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Nova Caps is a striking and globe-trotting editorial typeface that steals inspiration from Roman inscriptions and Art-Deco architectural lettering.

The curious case of Verdana Pro Condensed

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Riccardo Sartori

Recently I was looking for a complementary typeface to pair with Sitka, the somewhat obscure serif designed by Matthew Carter for Microsoft.

It is a lovely typeface, designed with an emphasis on legibility that offers many optical sizes to boot.

Searching for a complementary contrasting sans, I started to look for typefaces from the same designer, as I most often do.

It turns out, there are not many Matthew Carter designed sans serifs.

However, his most famous one, Verdana, seems to accompany well with Sitka (in fact, the eponymous Carter Sans could almost be seen as an interpolation between Sitka and Verdana).

So I start looking for ways to make Verdana work despite its general overuse and avoiding web y2k vibes.

First, I discover that at least the latest versions of non-Pro Verdana bundled with Windows include a stylistic set with a non-seriffed |I| (that is what I call a good start).

Second, even better, I find out that Verdana Pro is available, together with several other typefaces, as an optional download for Windows (nothing comparable with what is available on mac OS, but still).

This give me access to several additional weights and a condensed width, right?

Not exactly.

You see, Verdana already had a semi-condensed and condensed styles, they are called Tahoma and Nina, respectively. It is right in the promotional material!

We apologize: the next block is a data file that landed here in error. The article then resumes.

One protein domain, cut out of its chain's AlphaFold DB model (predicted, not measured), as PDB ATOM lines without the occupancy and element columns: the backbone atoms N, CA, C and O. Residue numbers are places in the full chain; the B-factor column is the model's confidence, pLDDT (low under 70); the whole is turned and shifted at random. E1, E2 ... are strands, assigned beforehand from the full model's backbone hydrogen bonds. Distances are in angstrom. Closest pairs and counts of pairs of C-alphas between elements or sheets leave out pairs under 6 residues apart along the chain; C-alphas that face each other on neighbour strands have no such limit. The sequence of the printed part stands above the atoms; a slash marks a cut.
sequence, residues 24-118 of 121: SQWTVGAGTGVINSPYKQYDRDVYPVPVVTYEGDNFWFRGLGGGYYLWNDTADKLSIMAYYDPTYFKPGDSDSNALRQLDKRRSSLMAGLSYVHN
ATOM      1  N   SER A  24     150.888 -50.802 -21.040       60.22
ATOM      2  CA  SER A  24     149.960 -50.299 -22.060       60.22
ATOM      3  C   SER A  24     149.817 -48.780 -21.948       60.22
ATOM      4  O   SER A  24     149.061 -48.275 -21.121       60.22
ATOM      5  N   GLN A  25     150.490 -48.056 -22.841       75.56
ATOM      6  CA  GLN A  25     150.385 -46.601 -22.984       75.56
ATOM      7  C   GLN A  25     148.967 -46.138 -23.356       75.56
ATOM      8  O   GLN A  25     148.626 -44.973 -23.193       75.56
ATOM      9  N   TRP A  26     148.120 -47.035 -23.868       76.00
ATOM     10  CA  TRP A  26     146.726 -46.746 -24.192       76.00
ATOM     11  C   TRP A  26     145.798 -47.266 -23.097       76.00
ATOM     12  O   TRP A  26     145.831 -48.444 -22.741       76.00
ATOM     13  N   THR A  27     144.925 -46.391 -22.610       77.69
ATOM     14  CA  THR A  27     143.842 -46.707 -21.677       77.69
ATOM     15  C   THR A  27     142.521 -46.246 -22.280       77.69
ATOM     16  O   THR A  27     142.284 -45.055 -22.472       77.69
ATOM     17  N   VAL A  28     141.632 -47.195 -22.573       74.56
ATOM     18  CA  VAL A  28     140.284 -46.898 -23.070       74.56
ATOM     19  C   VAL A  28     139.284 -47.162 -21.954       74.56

So, while, for example, Georgia Pro Condensed, as the name implies, is just a condensed version of Georgia, Verdana Pro Condensed is not (just) a condensed Verdana.

Let me illustrate:


What is going on?

It took me a bit to find an explanation, then I think I figured it out.

Verdana has the same ratio between caps-height and x-height as Sitka Text has. While that ratio in Verdana Pro Condensed is inbetween those of Sitka Display and Sitka Banner.


So, in conclusion, speaking of standardising font names, I think that Verdana Pro Condensed should really be called Verdana Pro Display, because it is not so much a width variation, but rather an oprical size.

Oh, I also would not mind seeing all the aforementioned typefaces (Verdana, Tahoma, Nina, Carter Sans, and Sitka) all grouped together as a big “Carter Superfamily”.

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Riccardo Sartori
On 4/24/2021 at 5:15 PM, Riccardo Sartori said:

discover that at least the latest versions of non-Pro Verdana bundled with Windows include a stylistic set with a non-seriffed |I|

That said, I would be very curious to know what the second stylistic set included in Verdana and Verdana Pro does, but I have no idea.

There is a way to know what any given stylistic set does?

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